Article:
Positioning India as a net security provider for the South Asian and Indian Ocean regions, Prime Minister Manmohan Singh on Thursday said the nation’s security has never been stronger than it is today and its global ties never more conducive for development.
“We have also sought to assume our responsibility for stability in the Indian Ocean region. We are well positioned, therefore, to become a net provider of security in our immediate region and beyond,” Singh said, addressing an event to mark the foundation stone laying for India’s first defence university in Gurgaon near here.
Noting that India sought to advance peace, stability, friendship and cooperation in the Asian region and beyond, he said it was being done with the confidence that its armed forces can defend the nation against any threat.
“Over the past nine years, our deterrence capabilities have also matured and have been given concrete shape. At the same time, we are better equipped today to deal with non-conventional threats, especially in the cyber and space domains.
“We are implementing a national architecture for cyber security and have taken steps to create an office of a national cyber security coordinator,” he said, talking of the steps to strengthen defence capabilities.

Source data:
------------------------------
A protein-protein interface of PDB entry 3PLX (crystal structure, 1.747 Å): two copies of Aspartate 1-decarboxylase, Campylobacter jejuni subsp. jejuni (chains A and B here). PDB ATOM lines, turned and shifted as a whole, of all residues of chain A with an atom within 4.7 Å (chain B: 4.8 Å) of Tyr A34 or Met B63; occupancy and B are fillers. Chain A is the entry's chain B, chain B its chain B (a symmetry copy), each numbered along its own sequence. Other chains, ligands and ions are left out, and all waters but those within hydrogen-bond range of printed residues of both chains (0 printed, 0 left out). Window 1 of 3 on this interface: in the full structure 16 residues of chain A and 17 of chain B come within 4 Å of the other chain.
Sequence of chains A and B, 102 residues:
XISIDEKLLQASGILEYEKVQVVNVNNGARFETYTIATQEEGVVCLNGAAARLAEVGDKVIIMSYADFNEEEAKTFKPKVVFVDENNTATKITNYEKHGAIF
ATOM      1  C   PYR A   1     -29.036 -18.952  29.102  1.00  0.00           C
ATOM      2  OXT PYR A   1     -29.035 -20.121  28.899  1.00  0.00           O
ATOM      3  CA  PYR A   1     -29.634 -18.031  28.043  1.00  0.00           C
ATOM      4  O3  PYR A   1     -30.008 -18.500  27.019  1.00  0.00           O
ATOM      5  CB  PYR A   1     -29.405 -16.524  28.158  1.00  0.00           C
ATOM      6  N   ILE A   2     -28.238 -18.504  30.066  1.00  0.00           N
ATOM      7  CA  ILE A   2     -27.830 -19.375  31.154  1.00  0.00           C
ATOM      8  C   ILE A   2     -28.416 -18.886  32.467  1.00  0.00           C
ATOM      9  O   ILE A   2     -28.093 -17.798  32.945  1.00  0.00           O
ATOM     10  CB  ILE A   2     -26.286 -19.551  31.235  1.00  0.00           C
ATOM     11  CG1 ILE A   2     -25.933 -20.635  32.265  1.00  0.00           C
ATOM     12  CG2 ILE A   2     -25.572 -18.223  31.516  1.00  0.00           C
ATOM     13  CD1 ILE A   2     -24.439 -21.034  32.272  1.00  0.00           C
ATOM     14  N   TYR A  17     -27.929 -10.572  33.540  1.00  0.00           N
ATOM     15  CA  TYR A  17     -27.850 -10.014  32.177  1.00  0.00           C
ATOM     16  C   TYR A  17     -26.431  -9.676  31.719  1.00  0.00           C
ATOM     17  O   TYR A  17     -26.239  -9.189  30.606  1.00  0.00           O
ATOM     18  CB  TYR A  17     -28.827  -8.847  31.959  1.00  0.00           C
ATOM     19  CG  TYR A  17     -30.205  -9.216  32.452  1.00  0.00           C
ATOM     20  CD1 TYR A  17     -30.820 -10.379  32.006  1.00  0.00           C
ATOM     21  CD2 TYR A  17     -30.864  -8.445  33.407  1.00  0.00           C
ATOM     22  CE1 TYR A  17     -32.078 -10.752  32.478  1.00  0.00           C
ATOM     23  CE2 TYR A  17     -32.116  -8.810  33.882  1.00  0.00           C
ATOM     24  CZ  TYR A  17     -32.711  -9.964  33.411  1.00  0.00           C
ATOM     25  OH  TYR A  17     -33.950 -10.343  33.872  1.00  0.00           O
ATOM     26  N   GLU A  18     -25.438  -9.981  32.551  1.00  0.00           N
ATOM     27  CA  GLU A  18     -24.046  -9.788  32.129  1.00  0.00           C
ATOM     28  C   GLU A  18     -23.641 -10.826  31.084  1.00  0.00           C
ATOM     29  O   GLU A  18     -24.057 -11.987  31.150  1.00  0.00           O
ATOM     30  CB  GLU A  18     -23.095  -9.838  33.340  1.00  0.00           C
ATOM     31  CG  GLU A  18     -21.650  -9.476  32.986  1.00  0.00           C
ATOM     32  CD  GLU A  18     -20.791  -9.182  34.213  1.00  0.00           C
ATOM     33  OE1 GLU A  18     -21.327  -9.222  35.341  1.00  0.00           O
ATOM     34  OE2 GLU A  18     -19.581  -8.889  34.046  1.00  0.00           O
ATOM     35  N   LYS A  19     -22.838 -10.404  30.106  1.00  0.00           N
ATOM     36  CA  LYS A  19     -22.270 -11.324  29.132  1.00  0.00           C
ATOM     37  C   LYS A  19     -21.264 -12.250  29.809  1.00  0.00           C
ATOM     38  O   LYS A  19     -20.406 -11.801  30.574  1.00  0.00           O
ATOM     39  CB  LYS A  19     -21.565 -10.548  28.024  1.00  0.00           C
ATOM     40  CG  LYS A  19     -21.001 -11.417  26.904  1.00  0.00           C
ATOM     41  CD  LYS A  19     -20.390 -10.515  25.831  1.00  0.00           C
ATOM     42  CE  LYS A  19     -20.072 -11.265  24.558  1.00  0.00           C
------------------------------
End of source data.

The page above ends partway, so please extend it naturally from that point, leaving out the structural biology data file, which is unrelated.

Pointing out that India faced the entire spectrum of security challenges, the Prime Minister said it was inevitable, “as we live in a difficult neighbourhood, which holds the full range of conventional, strategic and non-traditional challenges.”
India, he said, was situated at the strategic crossroads of Asia and astride one of the busiest sea-lanes of the world. “We inhabit a networked and digital world. Our dependence on imported energy is significant and is likely to grow. We are also living at a moment in history when the world is witnessing change on a scale and at a speed rarely seen before,” he said.
The change was most pronounced in Asia, Singh said, noting that that was why Asians were witnessing multiple security challenges on account of the intersection of fragile states, internal conflicts, proliferation of arms and terrorist groups.
“Explosive development of technology is transforming defence capabilities. As our dependence on cyber and outer space domains grows, new sets of challenges will emerge, which can also assume military dimensions,” he added.